A lecturer and student perspective on whether formative assessment strategies improve student
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A lecturer and student perspective on whether formative assessment strategies improve student's future learning and achievement. Presenting: Julie Dennison, Associate lecturer, LCF Student contributor: Liva Abola. The research: Action Research project conducted Nov 2011 - Feb 2012

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Presenting: Julie Dennison, Associate lecturer, LCF Student contributor: Liva Abola

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Presenting julie dennison associate lecturer lcf student contributor liva abola

A lecturer and student perspective on whether formative assessment strategies improve student's future learning and achievement

Presenting: Julie Dennison, Associate lecturer, LCF

Student contributor: Liva Abola


Presenting julie dennison associate lecturer lcf student contributor liva abola

The research: Action Research project conducted Nov 2011 - Feb 2012

The intervention: Will introducing a programme of formative assessment feedback strategies address the issue of students effectively using feedback to improve their future summative assessments?


Presenting julie dennison associate lecturer lcf student contributor liva abola

Formative Assessment Cycle

Source: Cauley & McMillian, 2010:2


Background

Background

  • Access Diploma in Fashion Business

  • Transition course for access into HE

  • Majority of students new to university environment

  • 74 students, 80% international or EU


Formative assessment strategies

Formative assessment strategies

Structure of Developing a Retail Brand November 2011- February 2012

Week

5

1

2

3

4

6

7

8

Task 3 feedback

Task 1 feedback

Task 2 feedback

Task 4 feedback

Adapted: Russell (2010)

KEY

  • How it will work

  • Students will be set four tasks aligned to LO of unit

  • 3 of the tasks are part of the summative assessment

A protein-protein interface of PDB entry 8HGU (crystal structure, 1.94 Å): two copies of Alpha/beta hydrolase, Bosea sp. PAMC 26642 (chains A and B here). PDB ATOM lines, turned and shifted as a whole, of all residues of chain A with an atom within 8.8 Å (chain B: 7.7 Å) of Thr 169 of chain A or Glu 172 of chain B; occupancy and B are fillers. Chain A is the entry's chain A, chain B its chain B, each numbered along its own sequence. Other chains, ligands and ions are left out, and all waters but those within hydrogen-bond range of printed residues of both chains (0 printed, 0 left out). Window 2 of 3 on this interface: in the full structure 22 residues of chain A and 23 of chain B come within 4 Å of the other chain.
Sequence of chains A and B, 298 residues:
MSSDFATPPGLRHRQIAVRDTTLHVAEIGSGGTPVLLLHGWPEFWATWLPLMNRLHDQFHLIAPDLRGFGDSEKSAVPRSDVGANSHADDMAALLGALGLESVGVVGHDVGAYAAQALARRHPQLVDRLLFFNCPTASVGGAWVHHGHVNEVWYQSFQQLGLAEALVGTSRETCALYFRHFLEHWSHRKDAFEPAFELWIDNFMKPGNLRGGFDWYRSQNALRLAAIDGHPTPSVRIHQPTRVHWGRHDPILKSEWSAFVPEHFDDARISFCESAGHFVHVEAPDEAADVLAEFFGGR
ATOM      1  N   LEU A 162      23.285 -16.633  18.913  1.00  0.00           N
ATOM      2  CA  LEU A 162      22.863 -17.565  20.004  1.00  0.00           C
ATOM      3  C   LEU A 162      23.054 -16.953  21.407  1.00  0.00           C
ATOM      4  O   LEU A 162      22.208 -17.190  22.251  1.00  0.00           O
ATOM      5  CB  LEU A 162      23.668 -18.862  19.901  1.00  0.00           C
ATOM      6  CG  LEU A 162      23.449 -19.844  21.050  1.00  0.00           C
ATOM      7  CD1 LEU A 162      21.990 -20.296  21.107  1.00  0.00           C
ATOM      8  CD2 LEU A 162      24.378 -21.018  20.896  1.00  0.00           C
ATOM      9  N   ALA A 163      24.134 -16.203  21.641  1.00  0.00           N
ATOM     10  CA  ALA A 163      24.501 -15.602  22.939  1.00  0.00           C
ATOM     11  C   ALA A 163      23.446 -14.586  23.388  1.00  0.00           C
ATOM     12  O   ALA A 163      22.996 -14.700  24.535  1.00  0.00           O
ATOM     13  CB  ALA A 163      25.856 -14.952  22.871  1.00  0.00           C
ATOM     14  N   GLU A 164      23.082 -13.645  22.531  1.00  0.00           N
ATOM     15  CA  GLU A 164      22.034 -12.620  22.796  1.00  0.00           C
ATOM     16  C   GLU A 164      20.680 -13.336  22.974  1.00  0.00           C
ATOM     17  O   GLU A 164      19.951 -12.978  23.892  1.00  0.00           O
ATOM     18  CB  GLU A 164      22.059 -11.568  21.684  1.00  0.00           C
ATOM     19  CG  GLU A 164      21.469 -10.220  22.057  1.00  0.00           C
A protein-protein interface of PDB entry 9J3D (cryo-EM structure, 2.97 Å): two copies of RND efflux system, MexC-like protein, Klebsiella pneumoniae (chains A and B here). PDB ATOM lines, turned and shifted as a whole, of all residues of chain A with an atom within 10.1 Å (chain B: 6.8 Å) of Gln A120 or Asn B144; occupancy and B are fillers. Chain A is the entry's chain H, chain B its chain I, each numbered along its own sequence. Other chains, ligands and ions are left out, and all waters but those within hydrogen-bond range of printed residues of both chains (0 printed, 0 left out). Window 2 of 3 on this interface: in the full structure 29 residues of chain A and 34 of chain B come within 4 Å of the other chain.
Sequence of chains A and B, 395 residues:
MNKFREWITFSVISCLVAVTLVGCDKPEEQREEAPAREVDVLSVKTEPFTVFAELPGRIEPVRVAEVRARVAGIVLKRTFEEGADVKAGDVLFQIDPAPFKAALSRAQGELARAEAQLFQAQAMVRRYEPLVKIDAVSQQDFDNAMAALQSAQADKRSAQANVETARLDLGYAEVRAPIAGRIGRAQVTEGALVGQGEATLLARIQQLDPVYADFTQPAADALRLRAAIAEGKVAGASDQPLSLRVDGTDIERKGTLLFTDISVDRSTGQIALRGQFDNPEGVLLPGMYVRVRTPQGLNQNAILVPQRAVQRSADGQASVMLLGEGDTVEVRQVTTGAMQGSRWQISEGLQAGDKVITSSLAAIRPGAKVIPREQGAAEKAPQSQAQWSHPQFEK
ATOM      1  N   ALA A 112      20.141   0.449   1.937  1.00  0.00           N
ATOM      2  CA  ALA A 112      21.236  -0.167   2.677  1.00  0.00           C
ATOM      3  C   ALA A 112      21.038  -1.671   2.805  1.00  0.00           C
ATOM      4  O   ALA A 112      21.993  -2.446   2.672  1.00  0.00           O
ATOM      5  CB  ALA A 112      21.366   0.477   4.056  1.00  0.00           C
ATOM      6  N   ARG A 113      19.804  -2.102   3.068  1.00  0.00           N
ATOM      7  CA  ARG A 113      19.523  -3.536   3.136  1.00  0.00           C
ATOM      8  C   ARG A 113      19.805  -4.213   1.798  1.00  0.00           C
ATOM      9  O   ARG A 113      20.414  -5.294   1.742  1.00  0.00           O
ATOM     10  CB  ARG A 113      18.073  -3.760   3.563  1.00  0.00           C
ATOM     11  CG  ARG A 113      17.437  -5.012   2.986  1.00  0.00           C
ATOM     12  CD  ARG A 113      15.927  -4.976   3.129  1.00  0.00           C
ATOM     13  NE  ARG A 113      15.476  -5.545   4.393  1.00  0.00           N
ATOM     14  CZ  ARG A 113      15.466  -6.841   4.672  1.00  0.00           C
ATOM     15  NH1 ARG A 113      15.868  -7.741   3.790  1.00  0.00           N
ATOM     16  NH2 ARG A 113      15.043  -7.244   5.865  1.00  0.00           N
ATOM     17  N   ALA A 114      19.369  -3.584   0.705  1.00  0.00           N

• Students will receive feedback on performance

  • Can make adjustments to their work prior to final submission

Written lecturer feedback without grades

Peer assessment

Self assessment exercise

Group tutorials

Summative assessment


Presenting julie dennison associate lecturer lcf student contributor liva abola

  • Evaluation

  • Methods used:

  • Observation

  • ‘Hidden’ question in the unit feedback form

  • Summative assessment performance


Presenting julie dennison associate lecturer lcf student contributor liva abola

1. Student participation in formative assessment tasks and tutorials


Key results

Key results

2. Number of students participating in tasks compared to summative achievement results


Fig 5 4 sample students feedback summary in written tasks and evidence of progression

Fig.5.4 Sample students’ feedback summary in written tasks and evidence of progression


Key results1

Key results

4. Overall attainment levels for Retail Branding


Key results2

Key results

5. Attainment level changes compared to first unit


Presenting julie dennison associate lecturer lcf student contributor liva abola

6. Likert scale section from Student Unit Evaluation form

No. respondents: 39


Presenting julie dennison associate lecturer lcf student contributor liva abola

7. Additional comments from students from evaluation forms – Name the three best aspects of the unit

Student 1: ‘Homework tasks each week – feedback helped’

Student 7: ‘The feedback from Ms Julie is really thorough in making me understand’

Student 8: ‘It was great to get feedback for the homework’

Student 10: ‘Feedback is definitely improving my learning and understanding’


Conclusion

Conclusion

CONCLUSION - Lecturer’s perspective

  • FA did help to raise student attainment and help them use their feedback

  • Surprise result was the level of student engagement and motivation in the process

  • Helped me engage with students – learning was team effort

  • Helped EFL students better understand the requirements of the assignment

  • Students who do not participate in FA are often the ones who would benefit the most

  • Adapting teaching and generating feedback is very time consuming

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Further research

Further research

  • Formative assessment tasks could be devised as a series of low stakes assessments (Russell, 2010)

  • Studies into benefits of formative assessment for EFL students new to HE assessment procedures


Bibliography

Bibliography

Black, P. and Wiliam, D. (1998) Inside the Black Box: raising standards through classroom assessment. Phi Delta Kappan, 80:2, 139-148

Cauley, K. and McMillan, J. (2010) Formative Assessment Techniques to Support Student Motivation and Achievement. Clearing House: A journal of educational strategies, issues and ideas, 1:1-6

Russell, M. (2010) Helping students make more of their feedback. ESCAPE Project Resources, University of Hertfordshire

Yorke, M (2003): Formative assessment in higher education: Moves towards theory and the enhancement of pedagogic practice. Higher Education, 45, 477-501


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